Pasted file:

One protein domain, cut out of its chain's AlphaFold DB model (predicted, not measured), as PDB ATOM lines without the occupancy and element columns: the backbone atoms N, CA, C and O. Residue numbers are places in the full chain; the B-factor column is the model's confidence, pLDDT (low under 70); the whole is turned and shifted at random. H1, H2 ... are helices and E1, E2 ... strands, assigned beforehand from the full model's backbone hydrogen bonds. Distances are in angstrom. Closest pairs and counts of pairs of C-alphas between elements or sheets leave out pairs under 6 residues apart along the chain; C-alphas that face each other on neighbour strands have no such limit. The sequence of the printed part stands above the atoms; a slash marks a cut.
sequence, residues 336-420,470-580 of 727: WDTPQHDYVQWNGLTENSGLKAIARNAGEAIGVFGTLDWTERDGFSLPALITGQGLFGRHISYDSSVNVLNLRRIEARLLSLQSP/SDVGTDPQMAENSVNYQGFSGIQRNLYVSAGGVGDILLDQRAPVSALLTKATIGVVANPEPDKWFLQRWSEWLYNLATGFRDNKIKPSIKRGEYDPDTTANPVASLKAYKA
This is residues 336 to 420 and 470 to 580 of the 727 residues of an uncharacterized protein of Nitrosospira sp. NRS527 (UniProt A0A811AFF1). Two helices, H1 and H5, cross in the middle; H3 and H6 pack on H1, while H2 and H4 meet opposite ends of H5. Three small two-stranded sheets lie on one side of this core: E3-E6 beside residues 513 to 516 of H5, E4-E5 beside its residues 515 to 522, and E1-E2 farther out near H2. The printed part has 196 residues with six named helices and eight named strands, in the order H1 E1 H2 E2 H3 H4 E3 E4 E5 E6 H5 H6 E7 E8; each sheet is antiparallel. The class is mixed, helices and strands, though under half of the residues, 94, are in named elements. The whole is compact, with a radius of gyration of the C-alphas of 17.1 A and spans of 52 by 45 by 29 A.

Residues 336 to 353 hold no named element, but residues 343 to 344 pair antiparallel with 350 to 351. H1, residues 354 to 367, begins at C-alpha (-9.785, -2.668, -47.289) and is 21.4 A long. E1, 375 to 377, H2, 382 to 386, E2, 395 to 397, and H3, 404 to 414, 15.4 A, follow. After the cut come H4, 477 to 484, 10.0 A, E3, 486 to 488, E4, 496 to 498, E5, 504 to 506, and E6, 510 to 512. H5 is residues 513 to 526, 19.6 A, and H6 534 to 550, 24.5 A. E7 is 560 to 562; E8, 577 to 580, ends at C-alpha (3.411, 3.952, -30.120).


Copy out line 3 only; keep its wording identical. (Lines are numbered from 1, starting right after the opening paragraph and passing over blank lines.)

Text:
Residues 336 to 353 hold no named element, but residues 343 to 344 pair antiparallel with 350 to 351. H1, residues 354 to 367, begins at C-alpha (-9.785, -2.668, -47.289) and is 21.4 A long. E1, 375 to 377, H2, 382 to 386, E2, 395 to 397, and H3, 404 to 414, 15.4 A, follow. After the cut come H4, 477 to 484, 10.0 A, E3, 486 to 488, E4, 496 to 498, E5, 504 to 506, and E6, 510 to 512. H5 is residues 513 to 526, 19.6 A, and H6 534 to 550, 24.5 A. E7 is 560 to 562; E8, 577 to 580, ends at C-alpha (3.411, 3.952, -30.120).